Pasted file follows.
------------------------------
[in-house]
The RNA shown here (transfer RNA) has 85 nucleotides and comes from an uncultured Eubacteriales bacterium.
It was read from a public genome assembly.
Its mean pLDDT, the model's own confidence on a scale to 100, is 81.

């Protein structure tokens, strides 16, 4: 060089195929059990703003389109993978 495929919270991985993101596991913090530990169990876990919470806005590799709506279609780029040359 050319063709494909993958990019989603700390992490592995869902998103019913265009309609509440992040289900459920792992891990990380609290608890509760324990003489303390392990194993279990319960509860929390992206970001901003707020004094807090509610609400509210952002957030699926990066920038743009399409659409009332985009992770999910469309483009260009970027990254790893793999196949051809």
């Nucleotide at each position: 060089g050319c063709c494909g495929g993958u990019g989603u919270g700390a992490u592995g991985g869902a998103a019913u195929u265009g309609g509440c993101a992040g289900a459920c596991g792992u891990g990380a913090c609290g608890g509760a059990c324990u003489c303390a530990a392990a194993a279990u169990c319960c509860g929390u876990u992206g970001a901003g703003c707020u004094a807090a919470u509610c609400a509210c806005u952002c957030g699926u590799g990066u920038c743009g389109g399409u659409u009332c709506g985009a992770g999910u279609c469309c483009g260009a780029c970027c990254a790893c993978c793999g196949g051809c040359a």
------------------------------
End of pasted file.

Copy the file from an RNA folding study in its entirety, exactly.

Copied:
[in-house]
The RNA shown here (transfer RNA) has 85 nucleotides and comes from an uncultured Eubacteriales bacterium.
It was read from a public genome assembly.
Its mean pLDDT, the model's own confidence on a scale to 100, is 81.

């Protein structure tokens, strides 16, 4: 060089195929059990703003389109993978 495929919270991985993101596991913090530990169990876990919470806005590799709506279609780029040359 050319063709494909993958990019989603700390992490592995869902998103019913265009309609509440992040289900459920792992891990990380609290608890509760324990003489303390392990194993279990319960509860929390992206970001901003707020004094807090509610609400509210952002957030699926990066920038743009399409659409009332985009992770999910469309483009260009970027990254790893793999196949051809």
């Nucleotide at each position: 060089g050319c063709c494909g495929g993958u990019g989603u919270g700390a992490u592995g991985g869902a998103a019913u195929u265009g309609g509440c993101a992040g289900a459920c596991g792992u891990g990380a913090c609290g608890g509760a059990c324990u003489c303390a530990a392990a194993a279990u169990c319960c509860g929390u876990u992206g970001a901003g703003c707020u004094a807090a919470u509610c609400a509210c806005u952002c957030g699926u590799g990066u920038c743009g389109g399409u659409u009332c709506g985009a992770g999910u279609c469309c483009g260009a780029c970027c990254a790893c993978c793999g196949g051809c040359a």